"Sometimes people don't understand what we do and they judge us. That's when we get bullied. But here, everyone understands."

Ben, Age 10

Since the foundation of MYTIME Young Carers in 2013, we have been running fun activity days for young carers of ages 5-18 through our Memory-Making Programme. Each Memory-Making day out involves around 20 young carers and includes an activity such as rock-climbing, ice-skating or ski-bobbing, and a meal out. These events are entirely sponsored by MYTIME.

72% of young carers report feeling isolated as a result of their caring responsibilities. 1 in 3 reports feeling stressed. The work young carers do for their loved ones is invaluable and our society depends on them, but at MYTIME, we believe that every child deserves the opportunity to connect, learn, give back to themselves, be active and take notice.

Our Memory-Making days are designed to provide young carers with much-needed breaks from their caring responsibilities, and to help them maintain good mental health and wellbeing. We all need time for ourselves every now and then, and these activity days represent precious opportunities for young carers to simply relax and enjoy themselves.

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"Being a young carer sometimes makes me feel frustrated because everything's on me. I'm quick to get angry, and I think that's why. Days like today help me to relax."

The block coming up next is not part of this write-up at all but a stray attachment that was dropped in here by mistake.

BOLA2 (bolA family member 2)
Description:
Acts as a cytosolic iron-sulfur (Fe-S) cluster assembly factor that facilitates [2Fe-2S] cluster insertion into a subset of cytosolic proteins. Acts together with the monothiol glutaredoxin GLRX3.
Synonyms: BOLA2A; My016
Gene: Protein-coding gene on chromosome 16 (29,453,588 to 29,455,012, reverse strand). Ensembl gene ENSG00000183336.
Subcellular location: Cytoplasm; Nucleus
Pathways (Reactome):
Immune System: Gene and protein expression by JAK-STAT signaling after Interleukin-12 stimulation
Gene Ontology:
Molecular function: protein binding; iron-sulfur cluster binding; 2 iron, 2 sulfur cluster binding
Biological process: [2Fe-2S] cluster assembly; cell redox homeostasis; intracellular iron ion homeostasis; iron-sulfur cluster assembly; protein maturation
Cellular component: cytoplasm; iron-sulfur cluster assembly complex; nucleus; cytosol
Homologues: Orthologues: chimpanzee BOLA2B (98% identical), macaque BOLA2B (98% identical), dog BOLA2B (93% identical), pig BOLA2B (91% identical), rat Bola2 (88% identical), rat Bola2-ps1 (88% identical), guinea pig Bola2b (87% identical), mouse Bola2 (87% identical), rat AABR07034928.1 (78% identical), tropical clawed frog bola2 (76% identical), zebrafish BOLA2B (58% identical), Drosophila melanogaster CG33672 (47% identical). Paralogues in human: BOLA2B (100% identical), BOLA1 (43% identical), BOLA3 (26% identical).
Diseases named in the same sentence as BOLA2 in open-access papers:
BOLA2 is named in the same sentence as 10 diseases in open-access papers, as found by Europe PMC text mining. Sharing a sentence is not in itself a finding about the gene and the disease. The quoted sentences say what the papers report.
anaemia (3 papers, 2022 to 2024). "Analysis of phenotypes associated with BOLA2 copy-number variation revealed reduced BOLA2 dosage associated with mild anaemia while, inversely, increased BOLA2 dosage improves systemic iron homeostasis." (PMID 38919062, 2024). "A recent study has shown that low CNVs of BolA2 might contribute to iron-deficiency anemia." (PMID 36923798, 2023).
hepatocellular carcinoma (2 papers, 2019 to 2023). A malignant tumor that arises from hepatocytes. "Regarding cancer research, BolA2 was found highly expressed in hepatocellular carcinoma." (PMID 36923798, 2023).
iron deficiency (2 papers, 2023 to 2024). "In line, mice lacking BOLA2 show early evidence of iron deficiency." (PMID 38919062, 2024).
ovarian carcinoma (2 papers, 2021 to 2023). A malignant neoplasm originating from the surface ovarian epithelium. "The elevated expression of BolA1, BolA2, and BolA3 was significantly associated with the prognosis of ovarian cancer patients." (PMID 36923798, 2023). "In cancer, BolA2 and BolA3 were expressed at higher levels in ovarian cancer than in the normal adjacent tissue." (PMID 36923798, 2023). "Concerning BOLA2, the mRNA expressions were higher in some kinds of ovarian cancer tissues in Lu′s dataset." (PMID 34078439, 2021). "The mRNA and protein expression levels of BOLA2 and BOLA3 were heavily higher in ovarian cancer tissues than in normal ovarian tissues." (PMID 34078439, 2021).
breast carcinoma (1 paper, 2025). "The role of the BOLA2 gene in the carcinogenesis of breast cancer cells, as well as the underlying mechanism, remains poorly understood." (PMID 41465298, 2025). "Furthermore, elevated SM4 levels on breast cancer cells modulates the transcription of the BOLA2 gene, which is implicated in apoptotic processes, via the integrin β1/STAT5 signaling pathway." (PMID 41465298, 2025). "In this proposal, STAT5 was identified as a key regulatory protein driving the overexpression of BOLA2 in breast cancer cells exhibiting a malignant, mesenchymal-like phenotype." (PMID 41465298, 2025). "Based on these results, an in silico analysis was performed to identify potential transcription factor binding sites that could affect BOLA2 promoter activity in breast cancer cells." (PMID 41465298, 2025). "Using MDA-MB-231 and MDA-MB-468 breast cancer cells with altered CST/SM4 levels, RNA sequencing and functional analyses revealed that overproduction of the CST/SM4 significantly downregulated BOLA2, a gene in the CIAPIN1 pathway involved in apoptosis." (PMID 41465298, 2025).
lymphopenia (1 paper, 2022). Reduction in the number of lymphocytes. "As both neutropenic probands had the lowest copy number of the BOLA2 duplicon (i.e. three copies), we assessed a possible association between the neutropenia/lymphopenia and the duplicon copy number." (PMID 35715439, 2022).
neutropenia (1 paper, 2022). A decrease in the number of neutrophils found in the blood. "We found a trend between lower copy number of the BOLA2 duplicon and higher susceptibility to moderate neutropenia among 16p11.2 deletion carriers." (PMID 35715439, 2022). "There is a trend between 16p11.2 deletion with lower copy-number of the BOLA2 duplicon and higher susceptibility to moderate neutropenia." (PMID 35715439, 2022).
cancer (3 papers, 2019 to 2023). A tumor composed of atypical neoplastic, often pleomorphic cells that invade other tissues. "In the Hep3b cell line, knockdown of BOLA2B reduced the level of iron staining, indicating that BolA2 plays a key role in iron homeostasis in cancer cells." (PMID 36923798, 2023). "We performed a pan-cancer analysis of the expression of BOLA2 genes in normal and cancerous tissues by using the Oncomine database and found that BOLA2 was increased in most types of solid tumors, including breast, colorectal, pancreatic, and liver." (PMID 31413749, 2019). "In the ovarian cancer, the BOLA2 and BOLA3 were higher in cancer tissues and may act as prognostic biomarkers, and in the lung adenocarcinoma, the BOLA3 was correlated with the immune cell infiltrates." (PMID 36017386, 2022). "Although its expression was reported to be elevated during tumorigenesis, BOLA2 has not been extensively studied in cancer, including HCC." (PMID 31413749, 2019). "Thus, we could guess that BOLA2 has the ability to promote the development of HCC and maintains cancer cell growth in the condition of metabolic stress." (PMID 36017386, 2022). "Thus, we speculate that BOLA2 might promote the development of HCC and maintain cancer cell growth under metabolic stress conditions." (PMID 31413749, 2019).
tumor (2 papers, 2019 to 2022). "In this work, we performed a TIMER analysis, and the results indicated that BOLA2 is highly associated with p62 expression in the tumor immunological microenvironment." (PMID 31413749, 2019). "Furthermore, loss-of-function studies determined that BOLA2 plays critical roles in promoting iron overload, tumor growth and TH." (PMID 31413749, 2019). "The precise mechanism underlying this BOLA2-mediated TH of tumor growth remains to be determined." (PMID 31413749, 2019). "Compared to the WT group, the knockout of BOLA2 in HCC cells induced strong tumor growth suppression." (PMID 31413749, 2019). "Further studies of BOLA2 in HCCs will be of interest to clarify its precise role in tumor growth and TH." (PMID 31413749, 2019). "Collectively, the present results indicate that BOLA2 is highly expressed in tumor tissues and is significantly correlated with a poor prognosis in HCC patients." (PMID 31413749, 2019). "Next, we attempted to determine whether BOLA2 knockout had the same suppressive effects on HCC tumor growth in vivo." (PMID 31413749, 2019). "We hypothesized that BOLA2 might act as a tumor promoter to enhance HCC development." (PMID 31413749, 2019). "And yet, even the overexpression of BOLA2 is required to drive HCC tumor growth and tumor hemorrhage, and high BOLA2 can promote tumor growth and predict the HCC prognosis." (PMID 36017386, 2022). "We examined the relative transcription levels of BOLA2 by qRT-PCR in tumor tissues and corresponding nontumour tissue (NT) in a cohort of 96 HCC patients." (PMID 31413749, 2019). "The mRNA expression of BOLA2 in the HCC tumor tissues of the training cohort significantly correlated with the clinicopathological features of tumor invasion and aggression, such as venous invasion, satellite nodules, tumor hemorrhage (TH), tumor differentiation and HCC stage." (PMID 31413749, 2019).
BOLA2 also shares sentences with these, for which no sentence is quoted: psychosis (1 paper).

Mason, Age 14

Perhaps one of the most significant obstacles faced by young carers today is feeling like other people won't understand their circumstances and that they're alone. The role of a young carer is often overlooked, misunderstood or even unfairly stigmatised. Our activity days allow young carers the chances to meet other members of their own community and to establish a support network comprised of children who truly understand their circumstances. Better still, they prove to young carers the reality of their situation: that they are not alone.

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 "Sometimes people don't understand what we do and they judge us. That's when we get bullied. But here, everyone understands."

Ben, Age 10

Over 80% of young carers report that their participation in leisure activities has suffered as a result of their caring responsibilities, so it’s important that our Memory-Making days offer young carers chances to partake in new experiences. By trying new things, young carers can develop key life skills and positive mental attitudes such as resilience and self-belief.

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"I’ve conquered my fears today and that feels good!”

Alisha, Age 12, after a Memory-Making day spent rock-climbing